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The paper examines the evidence for slavery in the late antique and early medieval penitentials. This body of sources has only recently been rediscovered for the study of slavery. Most of the earliest extant penitentials contain canons that deal in one way or another with slaves (servus or ancilla) or slavery (servitium). These canons can roughly be grouped into three categories according to the aspect under which slavery is considered in them: In the first category of canons, slaves are merely mentioned in the description of a sin in which they are either involved in or the victim of. The second category of canons considers slavery as a penitential punishment. The third category, finally, offers more general rules or laws on slavery. Samples for these three categories and their analysis form the main part of the paper. The presented evidence is then evaluated with regard to the questions what kind of insights the penitentials offer for the study of slavery in general, and the involvement of the Church in slavery in particular.

In: Vigiliae Christianae


In response to critiques of the ‘slavery versus freedom’ binary and its limitations, researchers at the international Bonn Center for Dependency and Slavery Studies ( at the University of Bonn tentatively employ the analytical concept of ‘asymmetrical dependency’ in their investigations of coercive social relations, such as slavery, debt bondage, and servitude. In this paper, we discuss some basic theoretical assumptions that undergird this analytical concept. In outlining an approach to asymmetrical dependency that is grounded in social and cultural theory, our goal is to provide a framework within which individual researchers can situate their projects and further develop their theoretical understanding of this phenomenon. To this end, we first introduce the analytical concept of asymmetrical dependency and explore its potential in light of the current state of research of slavery studies and related fields. We then conceptualize asymmetrical dependency as a dynamic relational process and employ a chiefly praxeological methodology to identify and describe some fundamental dynamics of these relations. Finally, we argue that the interdisciplinary study of asymmetrical dependency requires a broad practice of comparative analyses. We, therefore, consider several recent critiques of and models for comparison while relating them to the analytical concept of asymmetrical dependency we propose.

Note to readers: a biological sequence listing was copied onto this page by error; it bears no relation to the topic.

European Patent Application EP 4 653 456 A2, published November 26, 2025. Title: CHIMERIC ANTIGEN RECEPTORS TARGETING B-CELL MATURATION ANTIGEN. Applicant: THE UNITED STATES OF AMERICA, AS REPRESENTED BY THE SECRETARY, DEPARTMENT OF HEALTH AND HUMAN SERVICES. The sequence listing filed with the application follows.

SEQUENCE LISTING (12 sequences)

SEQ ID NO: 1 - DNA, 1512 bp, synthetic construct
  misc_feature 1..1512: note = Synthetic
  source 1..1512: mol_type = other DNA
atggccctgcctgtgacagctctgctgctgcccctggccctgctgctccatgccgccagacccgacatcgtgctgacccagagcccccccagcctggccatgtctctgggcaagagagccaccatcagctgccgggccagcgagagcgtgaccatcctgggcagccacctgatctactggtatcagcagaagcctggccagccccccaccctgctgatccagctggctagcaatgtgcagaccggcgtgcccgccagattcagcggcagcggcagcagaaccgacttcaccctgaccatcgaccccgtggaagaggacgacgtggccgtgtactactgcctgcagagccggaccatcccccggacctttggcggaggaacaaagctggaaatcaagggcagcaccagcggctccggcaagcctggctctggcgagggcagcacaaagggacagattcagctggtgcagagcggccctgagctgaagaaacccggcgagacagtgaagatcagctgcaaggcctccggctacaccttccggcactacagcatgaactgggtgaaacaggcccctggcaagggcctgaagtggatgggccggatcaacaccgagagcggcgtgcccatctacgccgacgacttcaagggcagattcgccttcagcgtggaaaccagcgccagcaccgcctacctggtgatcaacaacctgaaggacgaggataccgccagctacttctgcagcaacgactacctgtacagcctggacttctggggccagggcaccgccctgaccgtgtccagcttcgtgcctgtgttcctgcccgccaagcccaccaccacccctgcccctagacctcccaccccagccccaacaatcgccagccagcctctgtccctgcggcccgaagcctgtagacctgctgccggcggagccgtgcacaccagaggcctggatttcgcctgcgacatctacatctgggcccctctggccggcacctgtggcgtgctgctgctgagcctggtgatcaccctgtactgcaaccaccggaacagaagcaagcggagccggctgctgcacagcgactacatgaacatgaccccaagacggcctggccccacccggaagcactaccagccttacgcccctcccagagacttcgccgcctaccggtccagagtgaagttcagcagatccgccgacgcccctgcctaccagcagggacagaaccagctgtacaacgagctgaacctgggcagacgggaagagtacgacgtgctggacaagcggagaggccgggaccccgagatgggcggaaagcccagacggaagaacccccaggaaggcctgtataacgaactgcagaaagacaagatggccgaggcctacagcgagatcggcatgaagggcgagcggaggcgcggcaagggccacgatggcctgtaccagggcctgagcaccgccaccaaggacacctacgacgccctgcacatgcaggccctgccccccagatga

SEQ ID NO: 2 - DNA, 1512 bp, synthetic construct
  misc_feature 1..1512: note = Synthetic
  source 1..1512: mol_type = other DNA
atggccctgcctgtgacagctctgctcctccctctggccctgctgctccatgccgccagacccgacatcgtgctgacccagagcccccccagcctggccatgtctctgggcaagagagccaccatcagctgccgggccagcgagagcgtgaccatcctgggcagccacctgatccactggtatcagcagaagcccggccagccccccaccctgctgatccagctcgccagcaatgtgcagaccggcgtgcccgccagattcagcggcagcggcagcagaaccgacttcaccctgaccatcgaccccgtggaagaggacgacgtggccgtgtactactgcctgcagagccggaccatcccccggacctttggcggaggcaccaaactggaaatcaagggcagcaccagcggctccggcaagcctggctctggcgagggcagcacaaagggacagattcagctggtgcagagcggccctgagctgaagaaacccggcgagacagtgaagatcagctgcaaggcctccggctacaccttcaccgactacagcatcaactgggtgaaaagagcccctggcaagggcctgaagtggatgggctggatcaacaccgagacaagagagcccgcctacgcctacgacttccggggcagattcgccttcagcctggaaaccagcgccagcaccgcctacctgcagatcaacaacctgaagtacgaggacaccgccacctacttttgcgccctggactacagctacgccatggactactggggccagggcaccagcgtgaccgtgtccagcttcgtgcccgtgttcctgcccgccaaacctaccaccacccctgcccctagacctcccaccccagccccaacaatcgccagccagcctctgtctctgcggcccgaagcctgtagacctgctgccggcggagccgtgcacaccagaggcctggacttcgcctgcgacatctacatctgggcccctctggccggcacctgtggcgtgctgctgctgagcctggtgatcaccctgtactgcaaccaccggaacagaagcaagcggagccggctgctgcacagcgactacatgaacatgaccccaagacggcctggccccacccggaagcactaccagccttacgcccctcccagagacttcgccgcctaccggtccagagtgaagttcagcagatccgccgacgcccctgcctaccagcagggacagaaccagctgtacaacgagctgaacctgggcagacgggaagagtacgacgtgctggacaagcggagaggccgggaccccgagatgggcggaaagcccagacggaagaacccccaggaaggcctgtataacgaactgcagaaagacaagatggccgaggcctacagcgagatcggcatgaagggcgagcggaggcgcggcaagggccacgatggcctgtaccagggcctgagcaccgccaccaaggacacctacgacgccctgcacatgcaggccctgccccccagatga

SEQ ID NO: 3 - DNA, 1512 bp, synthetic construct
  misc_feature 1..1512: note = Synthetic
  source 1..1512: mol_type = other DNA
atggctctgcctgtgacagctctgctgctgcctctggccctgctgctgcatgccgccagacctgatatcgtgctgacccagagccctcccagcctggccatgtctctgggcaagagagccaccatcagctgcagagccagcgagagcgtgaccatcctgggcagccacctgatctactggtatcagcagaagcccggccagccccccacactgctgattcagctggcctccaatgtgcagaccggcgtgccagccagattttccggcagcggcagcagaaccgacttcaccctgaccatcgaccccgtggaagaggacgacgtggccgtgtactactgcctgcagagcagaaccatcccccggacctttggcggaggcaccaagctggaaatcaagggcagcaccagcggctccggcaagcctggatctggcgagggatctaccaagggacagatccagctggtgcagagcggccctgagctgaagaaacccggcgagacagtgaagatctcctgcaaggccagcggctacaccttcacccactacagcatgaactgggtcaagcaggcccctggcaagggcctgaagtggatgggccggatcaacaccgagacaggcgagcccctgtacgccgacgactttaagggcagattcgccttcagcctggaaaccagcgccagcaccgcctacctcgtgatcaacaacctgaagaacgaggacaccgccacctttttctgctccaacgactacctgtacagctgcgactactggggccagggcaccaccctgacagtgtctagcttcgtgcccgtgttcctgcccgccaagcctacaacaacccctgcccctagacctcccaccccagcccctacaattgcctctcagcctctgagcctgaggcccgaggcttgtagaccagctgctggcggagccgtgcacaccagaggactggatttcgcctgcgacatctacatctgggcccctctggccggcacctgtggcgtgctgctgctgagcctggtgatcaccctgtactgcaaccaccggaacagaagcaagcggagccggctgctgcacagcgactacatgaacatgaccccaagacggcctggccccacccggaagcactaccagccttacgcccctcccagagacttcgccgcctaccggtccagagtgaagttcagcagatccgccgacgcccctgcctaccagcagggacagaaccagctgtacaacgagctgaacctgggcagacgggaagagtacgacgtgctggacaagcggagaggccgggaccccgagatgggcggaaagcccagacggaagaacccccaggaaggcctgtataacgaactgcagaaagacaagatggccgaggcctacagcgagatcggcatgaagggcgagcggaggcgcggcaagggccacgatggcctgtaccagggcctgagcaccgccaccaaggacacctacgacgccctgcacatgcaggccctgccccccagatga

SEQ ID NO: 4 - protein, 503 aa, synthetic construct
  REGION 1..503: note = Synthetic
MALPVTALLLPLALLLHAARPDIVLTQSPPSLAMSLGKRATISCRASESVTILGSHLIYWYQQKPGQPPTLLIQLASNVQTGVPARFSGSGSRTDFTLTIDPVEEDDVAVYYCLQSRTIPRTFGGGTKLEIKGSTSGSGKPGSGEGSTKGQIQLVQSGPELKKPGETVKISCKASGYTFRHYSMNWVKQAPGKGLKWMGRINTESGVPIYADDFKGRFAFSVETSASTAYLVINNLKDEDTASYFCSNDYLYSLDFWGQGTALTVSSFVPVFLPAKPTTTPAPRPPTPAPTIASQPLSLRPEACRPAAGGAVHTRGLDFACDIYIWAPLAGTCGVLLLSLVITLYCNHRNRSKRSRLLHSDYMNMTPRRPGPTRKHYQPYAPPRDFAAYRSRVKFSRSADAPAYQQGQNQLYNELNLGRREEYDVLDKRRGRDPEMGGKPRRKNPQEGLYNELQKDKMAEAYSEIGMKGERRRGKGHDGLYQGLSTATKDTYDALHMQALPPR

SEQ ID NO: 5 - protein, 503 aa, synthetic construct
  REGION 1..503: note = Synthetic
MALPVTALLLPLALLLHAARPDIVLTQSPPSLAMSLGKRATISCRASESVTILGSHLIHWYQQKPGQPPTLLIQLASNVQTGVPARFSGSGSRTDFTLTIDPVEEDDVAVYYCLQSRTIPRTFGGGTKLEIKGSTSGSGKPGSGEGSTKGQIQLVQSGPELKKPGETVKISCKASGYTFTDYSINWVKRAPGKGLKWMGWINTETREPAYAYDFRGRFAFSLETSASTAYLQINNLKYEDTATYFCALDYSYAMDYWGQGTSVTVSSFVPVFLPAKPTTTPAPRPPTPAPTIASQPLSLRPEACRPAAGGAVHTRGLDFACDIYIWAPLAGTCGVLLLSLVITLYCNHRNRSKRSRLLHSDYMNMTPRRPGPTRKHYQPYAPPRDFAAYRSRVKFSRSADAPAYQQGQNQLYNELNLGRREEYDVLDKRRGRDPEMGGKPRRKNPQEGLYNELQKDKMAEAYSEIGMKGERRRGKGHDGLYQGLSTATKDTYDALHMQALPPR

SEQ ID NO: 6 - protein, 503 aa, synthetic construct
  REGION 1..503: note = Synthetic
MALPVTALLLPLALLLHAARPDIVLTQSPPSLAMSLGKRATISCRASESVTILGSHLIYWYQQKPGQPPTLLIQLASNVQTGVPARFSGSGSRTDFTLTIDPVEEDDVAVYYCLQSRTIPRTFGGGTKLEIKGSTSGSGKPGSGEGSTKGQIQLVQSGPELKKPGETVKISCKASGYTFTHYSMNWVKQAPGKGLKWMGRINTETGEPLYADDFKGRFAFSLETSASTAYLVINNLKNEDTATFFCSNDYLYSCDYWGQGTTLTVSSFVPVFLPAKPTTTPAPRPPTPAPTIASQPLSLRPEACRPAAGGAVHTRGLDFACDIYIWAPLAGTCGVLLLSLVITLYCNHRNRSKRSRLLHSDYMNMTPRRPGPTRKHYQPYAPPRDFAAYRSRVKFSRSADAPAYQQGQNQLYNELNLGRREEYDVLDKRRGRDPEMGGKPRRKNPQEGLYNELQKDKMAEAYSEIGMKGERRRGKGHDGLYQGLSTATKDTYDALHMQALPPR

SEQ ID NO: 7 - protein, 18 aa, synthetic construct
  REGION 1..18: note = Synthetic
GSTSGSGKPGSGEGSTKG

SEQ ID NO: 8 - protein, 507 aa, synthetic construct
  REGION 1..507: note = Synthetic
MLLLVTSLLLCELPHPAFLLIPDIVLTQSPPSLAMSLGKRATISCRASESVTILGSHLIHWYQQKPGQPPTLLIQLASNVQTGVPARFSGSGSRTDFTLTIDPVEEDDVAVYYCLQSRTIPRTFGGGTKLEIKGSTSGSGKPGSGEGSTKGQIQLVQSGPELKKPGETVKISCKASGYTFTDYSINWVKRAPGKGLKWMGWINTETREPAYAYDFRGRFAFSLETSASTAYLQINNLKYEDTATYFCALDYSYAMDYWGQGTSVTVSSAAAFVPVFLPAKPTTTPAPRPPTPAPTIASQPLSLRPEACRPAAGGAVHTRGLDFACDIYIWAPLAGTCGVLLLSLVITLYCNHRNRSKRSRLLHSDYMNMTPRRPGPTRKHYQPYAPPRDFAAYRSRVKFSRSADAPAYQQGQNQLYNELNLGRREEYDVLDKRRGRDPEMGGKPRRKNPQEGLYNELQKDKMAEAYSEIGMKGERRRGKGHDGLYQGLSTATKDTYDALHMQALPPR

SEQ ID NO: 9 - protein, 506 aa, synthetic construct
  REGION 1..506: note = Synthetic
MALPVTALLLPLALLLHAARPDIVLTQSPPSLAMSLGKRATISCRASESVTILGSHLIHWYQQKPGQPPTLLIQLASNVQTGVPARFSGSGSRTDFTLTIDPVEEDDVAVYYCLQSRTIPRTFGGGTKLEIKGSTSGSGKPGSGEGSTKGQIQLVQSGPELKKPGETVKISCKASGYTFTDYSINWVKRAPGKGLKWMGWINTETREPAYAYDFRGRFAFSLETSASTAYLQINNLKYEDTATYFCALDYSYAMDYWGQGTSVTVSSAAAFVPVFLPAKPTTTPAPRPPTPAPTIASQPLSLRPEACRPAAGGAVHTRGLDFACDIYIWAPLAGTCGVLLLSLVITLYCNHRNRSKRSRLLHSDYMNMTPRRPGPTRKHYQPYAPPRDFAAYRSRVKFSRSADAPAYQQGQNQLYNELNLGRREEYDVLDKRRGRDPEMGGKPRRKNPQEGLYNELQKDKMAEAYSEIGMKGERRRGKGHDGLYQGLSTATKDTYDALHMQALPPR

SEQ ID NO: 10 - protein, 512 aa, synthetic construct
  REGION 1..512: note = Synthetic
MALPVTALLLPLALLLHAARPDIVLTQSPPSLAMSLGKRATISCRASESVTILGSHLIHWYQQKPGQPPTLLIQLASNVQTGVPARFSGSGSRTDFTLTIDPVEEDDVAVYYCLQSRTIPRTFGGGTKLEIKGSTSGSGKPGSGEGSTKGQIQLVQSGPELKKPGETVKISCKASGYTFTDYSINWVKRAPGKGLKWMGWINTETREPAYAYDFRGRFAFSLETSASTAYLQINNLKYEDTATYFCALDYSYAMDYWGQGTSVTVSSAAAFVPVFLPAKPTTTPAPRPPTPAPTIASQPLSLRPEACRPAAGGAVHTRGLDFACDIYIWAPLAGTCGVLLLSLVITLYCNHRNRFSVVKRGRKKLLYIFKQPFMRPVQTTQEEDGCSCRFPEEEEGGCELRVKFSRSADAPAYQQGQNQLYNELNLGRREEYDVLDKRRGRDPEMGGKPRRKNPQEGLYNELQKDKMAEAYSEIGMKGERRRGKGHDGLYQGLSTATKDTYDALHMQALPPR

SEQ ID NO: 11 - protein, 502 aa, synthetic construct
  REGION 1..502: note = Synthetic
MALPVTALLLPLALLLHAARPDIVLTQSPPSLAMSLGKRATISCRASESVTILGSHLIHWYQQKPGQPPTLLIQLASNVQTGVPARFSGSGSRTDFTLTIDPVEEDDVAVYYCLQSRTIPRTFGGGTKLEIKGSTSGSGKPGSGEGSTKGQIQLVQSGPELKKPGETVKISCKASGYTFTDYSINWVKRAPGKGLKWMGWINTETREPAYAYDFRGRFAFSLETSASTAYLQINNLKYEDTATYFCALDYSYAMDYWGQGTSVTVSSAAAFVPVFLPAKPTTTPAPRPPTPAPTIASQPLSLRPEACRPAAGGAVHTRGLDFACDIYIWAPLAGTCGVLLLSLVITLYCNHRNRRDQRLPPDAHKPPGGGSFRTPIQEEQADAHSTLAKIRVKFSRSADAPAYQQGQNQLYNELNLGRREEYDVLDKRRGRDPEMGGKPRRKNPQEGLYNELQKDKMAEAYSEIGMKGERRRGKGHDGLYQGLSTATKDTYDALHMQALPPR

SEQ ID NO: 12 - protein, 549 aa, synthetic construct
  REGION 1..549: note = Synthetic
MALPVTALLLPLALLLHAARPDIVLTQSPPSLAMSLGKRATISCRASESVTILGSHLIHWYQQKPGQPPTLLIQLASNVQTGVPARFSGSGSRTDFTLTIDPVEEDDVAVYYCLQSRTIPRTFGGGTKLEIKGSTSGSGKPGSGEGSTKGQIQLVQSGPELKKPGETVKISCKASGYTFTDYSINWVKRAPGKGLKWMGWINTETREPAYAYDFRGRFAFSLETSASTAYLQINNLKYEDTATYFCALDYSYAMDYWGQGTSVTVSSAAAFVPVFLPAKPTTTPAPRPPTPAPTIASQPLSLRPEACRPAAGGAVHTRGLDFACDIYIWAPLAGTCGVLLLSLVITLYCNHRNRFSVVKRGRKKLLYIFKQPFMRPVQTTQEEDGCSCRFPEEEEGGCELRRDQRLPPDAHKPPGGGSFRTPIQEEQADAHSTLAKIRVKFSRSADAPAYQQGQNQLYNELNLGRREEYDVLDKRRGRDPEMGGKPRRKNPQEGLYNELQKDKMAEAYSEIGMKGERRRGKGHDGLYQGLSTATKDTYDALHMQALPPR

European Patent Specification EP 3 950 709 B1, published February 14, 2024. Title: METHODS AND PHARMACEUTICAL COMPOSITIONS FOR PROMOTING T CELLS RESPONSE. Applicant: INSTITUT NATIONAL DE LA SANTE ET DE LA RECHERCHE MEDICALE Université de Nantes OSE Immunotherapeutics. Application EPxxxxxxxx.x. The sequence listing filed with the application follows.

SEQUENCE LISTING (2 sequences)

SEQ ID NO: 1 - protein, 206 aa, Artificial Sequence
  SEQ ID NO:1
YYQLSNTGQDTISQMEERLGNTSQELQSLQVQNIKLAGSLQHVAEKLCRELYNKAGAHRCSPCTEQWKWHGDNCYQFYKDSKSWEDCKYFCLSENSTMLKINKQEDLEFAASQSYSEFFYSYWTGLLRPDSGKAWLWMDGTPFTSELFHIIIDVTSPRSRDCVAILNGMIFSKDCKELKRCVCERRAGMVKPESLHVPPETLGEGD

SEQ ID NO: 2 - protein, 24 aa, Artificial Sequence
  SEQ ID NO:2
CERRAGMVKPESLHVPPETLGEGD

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In: Journal of Global Slavery